María José Llergo, the rising flamenco star from Andalucía, Spain, is essentially a poet. She possesses the capability of using every experience of the world as raw material to sculpt something beautiful. Not a standard kind of beauty, but an ultra belleza, an energy of love. A natural-born performer, Llergo’s voice is always ready to tune the radio of her emotions. The sounds resonating through her body turn into words describing her feelings. “The things I think and feel sometimes are so big that it is hard for me to verbalize them. But when I can do it, I try my best to keep it as loyal as possible to the emotion,” she tells Remezcla from Barcelona. “Let’s say I’m on the train, and I describe what I see. [The train station] looks like a geometrical figure, and I am inside its edges. My intention is to bring what I see into a literary space. I enjoy that a lot.”
The other thing to keep in mind, she says, is that she comes from a land where poetry is abundant. “In Andalucía, everything is poetry. La Alhambra is poetry. The architecture. Flamenco is poetry made music. I am fortunate [that] I come from there,” Llergo explains.
Her latest album ULTRABELLEZA celebrates the diversity she witnessed and interacted with while touring Sanación, her 2020 EP. Traveling abroad for the first time, visiting New York and Rome, where the vision of La Fontana di Trevi moved her to tears, human gestures and works of art embraced her in awe.
“I came to the realization that I was being transformed by beauty. Defining that emotion, I came up with the concept of ULTRABELLEZA,” she says. “It allows me to enjoy everything and learn from everyone, and have lots of fun with other cultures. And never hate, only love.”
While traveling, she felt grateful for being able to make a living out of what she does best. For example, she wrote “Rueda, Rueda” in Montreal, a song that describes her journey going from her childhood in Pozoblanco to filling out venues located far from home with her electronica and R&B-influenced take on flamenco. In “Superpoder,” lyrics portray Llergo’s working-class family upbringing. The music video metaphorically shows how she grows to become a provider star, flying across the globe, spreading a light that brings the most arid deserts back into green, fertile life.
Unlike Sanación, which was more introspective, the tracks of the new album are sonically and lyrically a dialogue with the world. Or, as she describes it, chants of celebration and joy. “ULTRABELLEZA is a reflection of who I am. It is the outcome of my personal evolution,” she notes.
Llergo, now 29, started her formal vocal training nine years ago. A scholarship took her to the Escola Superior de Música de Catalunya in Barcelona. However, she’s been singing for as long as she can remember. During her childhood, her grandfather Pepe sang tangos, fandangos, and bulerías while opening furrows for the water to run in the garden.
“I copied his cantes and then transformed them,” she recalls. “I started to master my voice and learned to shape it so that it went in the direction I wanted, like the water went through the furrows my grandfather opened,” she says.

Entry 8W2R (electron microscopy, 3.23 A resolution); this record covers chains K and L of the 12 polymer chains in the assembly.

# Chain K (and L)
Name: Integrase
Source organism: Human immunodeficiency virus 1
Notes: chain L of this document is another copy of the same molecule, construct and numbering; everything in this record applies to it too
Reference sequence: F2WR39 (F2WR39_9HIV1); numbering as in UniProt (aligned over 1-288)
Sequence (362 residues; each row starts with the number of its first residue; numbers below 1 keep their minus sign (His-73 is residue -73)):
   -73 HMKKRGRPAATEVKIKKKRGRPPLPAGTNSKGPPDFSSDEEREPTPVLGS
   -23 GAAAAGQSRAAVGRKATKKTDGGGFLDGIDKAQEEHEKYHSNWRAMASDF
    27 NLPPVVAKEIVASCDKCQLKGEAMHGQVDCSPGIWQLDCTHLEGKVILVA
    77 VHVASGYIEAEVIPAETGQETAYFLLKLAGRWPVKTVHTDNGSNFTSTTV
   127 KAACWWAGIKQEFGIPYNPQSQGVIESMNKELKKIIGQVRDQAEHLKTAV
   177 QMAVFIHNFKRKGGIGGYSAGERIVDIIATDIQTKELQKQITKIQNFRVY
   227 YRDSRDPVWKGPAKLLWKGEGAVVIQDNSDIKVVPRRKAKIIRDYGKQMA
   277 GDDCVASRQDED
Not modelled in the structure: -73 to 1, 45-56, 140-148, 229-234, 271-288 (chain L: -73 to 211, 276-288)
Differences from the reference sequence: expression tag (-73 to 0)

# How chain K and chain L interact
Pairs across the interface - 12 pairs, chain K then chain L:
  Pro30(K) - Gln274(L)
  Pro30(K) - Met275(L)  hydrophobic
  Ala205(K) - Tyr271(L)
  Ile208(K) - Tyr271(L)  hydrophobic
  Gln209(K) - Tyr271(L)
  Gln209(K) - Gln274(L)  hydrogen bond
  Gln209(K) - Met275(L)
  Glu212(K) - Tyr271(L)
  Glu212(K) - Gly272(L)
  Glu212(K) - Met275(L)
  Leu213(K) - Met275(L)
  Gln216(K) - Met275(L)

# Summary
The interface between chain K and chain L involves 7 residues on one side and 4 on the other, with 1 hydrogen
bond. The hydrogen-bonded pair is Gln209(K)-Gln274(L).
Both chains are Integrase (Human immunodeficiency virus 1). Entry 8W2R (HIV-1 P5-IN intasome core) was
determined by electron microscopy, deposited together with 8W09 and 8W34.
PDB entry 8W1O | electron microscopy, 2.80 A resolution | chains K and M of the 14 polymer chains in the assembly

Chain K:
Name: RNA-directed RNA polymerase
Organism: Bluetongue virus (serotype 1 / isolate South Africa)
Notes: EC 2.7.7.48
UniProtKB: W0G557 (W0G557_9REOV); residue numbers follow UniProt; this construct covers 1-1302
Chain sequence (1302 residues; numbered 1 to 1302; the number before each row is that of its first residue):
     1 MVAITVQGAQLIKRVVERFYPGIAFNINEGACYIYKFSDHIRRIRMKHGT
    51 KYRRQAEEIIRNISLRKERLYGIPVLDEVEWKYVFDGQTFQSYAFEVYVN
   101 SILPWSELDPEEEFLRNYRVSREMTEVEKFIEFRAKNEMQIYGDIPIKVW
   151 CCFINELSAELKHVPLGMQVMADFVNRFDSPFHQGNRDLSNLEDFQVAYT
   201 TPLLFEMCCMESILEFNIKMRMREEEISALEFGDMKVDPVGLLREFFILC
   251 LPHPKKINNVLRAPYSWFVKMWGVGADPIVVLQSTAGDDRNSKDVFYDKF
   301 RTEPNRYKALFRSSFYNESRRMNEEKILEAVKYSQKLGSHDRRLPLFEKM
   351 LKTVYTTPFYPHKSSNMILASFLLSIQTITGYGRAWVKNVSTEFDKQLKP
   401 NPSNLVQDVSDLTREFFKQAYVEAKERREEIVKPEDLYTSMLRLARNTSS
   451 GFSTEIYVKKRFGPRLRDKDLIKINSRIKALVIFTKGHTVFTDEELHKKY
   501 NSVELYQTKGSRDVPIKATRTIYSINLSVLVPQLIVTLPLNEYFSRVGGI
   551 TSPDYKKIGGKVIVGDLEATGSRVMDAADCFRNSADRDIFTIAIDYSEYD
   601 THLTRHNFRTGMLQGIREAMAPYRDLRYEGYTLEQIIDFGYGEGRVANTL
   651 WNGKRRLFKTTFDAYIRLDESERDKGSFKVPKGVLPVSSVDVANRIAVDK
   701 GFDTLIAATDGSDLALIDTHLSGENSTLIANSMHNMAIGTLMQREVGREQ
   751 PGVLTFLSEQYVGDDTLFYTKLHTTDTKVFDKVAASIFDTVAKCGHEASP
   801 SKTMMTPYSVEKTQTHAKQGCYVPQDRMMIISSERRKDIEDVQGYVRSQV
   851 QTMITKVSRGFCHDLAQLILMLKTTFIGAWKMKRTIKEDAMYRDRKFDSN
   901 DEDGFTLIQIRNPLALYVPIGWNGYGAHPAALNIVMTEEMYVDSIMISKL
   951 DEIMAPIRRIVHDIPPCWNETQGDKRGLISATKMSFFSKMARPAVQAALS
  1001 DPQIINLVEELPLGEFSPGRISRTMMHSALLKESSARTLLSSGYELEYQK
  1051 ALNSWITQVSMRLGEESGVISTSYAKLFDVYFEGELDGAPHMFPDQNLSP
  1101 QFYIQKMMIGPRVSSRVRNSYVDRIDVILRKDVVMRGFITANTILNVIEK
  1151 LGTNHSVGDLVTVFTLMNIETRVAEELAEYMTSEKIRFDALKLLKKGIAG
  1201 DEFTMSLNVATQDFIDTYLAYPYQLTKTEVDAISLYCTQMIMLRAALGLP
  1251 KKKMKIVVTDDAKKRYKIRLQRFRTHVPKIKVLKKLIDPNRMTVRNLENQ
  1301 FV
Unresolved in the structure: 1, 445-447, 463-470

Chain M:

“In Andalucía, everything is poetry. La Alhambra is poetry. The architecture. Flamenco is poetry made music. I am fortunate [that] I come from there.”
In ULTRABELLEZA, Llergo uses that powerful mix of spontaneity and technique training of her voice to embody anthems celebrating all forms of love and defying sexist standards. “Lucha,” which came about from her writing sessions in London, reclaims women’s right to exist freely in the public space and reaffirms the strength of doing things “como una nena.” “Tanto Tiempo” queers up the classic bolero from Los Panchos, “Sabor a Mí,” reimagining it as the love story of a gay couple unable to love each other in the last century because it wasn’t allowed in Spain. “Though their union was brief when they were young, they met again now that society has evolved,” she explains about lyrics. “After ‘tanto tiempo,’ they are free to love each other in peace.”
Updating flamenco’s sound to the streams of pop music is not new. Artists like Alejandro Sanz and the legendary Rosario, daughter of the great flamenco diva Lola Flores, cemented their careers by translating their Andalusian heritage into an internationally renowned and commercially successful pop product. No matter how much water from other genres they use to pour the flower of their flamenco feeling, the seed of it is still there in the intonation of the voice, the patterns of the harmonies, the drama of the stories, and in the mix of programmed beats with acoustic instruments like el cajón or las castañuelas. Moreover, flamenco also remains in what poet and Llergo’s favorite flamenco lyricist Federico García Lorca defined as “el duende.” The cantaoras who receive el duende’s visit on stage experience their performances suddenly go from average to ecstasy-provoking.
Excited about sharing her new music live in front of new audiences, Llergo affirms not being a stranger to el duende and hopes to receive her visit. She will start a new tour in Spain and will cross the Atlantic to visit New York, Los Angeles, and Miami in March. However, the thing with el duende is that she doesn’t come when you want it but when she wants it.
“El duende is the soul of flamenco,” Llergo explains. “Sometimes she comes, touches your shoulder, and makes you rise, sing better than ever, feel something that is not even yours, like you are a channel through which she passes to project herself onto the audience, like light projected through a crystal.”